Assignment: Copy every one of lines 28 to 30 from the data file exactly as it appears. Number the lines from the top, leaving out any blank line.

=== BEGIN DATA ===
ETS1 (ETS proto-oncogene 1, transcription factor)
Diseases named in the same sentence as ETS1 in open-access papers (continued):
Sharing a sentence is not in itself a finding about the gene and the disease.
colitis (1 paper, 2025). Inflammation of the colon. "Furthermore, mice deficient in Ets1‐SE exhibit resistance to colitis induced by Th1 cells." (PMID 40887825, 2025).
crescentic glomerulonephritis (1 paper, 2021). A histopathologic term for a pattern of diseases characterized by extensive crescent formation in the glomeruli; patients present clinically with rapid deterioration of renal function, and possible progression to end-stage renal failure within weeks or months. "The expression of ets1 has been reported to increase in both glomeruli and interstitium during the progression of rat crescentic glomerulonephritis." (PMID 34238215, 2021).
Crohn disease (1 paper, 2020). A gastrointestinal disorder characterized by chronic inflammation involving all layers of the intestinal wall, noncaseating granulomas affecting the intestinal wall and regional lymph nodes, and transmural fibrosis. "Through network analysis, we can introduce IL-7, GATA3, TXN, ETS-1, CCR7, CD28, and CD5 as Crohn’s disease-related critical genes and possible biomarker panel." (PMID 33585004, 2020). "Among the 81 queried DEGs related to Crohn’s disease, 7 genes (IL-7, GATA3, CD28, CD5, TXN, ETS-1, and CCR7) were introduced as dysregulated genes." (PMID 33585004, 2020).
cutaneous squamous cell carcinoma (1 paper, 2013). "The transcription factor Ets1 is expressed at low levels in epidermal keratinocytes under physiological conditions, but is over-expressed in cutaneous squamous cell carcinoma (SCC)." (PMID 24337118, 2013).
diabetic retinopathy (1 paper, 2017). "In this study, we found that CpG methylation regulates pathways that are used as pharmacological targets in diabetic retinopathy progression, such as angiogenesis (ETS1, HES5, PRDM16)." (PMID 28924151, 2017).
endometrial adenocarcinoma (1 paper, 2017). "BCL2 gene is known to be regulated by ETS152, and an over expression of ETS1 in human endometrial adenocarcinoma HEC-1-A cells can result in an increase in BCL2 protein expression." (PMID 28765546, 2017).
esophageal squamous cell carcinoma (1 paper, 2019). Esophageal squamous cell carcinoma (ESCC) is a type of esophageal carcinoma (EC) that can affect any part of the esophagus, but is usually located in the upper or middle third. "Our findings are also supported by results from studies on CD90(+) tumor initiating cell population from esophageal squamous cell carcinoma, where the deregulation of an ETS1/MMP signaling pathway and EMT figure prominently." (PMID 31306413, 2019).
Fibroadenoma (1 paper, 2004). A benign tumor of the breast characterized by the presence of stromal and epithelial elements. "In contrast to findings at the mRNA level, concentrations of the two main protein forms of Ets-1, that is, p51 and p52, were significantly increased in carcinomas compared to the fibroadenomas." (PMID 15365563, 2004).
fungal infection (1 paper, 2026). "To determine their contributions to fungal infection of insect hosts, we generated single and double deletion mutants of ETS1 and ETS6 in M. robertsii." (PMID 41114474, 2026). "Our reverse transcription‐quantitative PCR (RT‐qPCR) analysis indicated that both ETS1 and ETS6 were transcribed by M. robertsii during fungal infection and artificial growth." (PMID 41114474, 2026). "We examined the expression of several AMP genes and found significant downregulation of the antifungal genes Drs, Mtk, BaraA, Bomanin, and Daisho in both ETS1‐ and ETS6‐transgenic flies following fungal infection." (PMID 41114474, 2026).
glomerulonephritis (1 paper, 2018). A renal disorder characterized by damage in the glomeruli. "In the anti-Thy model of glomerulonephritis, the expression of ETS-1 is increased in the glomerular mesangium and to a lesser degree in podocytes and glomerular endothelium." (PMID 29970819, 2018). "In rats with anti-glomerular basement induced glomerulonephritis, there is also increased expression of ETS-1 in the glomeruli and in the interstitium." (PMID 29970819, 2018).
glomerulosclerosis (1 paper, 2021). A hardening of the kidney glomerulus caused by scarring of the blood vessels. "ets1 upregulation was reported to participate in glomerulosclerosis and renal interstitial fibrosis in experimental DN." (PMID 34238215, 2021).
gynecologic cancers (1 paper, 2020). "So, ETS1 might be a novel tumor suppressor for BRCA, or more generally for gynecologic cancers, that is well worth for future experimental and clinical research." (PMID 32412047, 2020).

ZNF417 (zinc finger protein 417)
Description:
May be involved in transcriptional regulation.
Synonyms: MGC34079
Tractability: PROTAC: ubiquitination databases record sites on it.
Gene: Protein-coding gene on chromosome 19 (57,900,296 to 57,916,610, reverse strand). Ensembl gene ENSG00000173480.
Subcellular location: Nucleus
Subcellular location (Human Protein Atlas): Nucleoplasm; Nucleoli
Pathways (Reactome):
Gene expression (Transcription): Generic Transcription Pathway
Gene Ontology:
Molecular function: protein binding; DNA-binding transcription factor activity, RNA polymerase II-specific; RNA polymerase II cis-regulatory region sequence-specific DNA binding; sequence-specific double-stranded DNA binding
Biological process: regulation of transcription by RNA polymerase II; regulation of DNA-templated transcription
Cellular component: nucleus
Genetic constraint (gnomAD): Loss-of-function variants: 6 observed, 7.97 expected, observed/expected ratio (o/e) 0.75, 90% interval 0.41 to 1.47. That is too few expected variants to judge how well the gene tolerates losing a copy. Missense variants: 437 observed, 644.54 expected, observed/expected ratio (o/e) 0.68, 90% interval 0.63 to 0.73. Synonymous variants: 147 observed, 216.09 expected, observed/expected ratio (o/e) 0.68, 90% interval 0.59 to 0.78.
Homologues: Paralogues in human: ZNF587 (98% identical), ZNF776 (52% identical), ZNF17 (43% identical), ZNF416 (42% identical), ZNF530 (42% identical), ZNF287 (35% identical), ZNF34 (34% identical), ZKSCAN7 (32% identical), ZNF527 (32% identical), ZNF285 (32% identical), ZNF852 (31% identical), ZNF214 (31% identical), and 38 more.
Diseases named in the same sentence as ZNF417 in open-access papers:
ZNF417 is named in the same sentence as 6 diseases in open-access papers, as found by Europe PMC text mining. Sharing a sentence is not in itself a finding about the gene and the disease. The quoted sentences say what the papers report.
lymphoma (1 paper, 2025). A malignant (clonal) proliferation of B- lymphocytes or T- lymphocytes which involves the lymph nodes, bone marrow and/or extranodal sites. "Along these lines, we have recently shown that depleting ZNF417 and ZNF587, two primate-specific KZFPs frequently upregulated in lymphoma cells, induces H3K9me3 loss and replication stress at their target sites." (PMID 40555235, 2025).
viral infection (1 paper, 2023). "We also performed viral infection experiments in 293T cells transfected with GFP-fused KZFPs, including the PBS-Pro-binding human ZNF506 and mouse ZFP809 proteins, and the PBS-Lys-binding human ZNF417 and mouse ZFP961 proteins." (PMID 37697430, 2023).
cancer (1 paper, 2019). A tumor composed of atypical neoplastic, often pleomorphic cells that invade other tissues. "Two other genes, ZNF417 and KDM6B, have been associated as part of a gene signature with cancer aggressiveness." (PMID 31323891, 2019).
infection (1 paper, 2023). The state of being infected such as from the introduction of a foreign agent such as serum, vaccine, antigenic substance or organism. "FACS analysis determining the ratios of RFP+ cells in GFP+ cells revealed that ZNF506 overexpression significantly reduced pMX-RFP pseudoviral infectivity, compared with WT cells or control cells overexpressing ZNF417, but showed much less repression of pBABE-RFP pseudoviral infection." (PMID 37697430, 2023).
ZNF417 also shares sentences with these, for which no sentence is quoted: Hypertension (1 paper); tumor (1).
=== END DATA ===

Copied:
Biological process: regulation of transcription by RNA polymerase II; regulation of DNA-templated transcription
Cellular component: nucleus
Genetic constraint (gnomAD): Loss-of-function variants: 6 observed, 7.97 expected, observed/expected ratio (o/e) 0.75, 90% interval 0.41 to 1.47. That is too few expected variants to judge how well the gene tolerates losing a copy. Missense variants: 437 observed, 644.54 expected, observed/expected ratio (o/e) 0.68, 90% interval 0.63 to 0.73. Synonymous variants: 147 observed, 216.09 expected, observed/expected ratio (o/e) 0.68, 90% interval 0.59 to 0.78.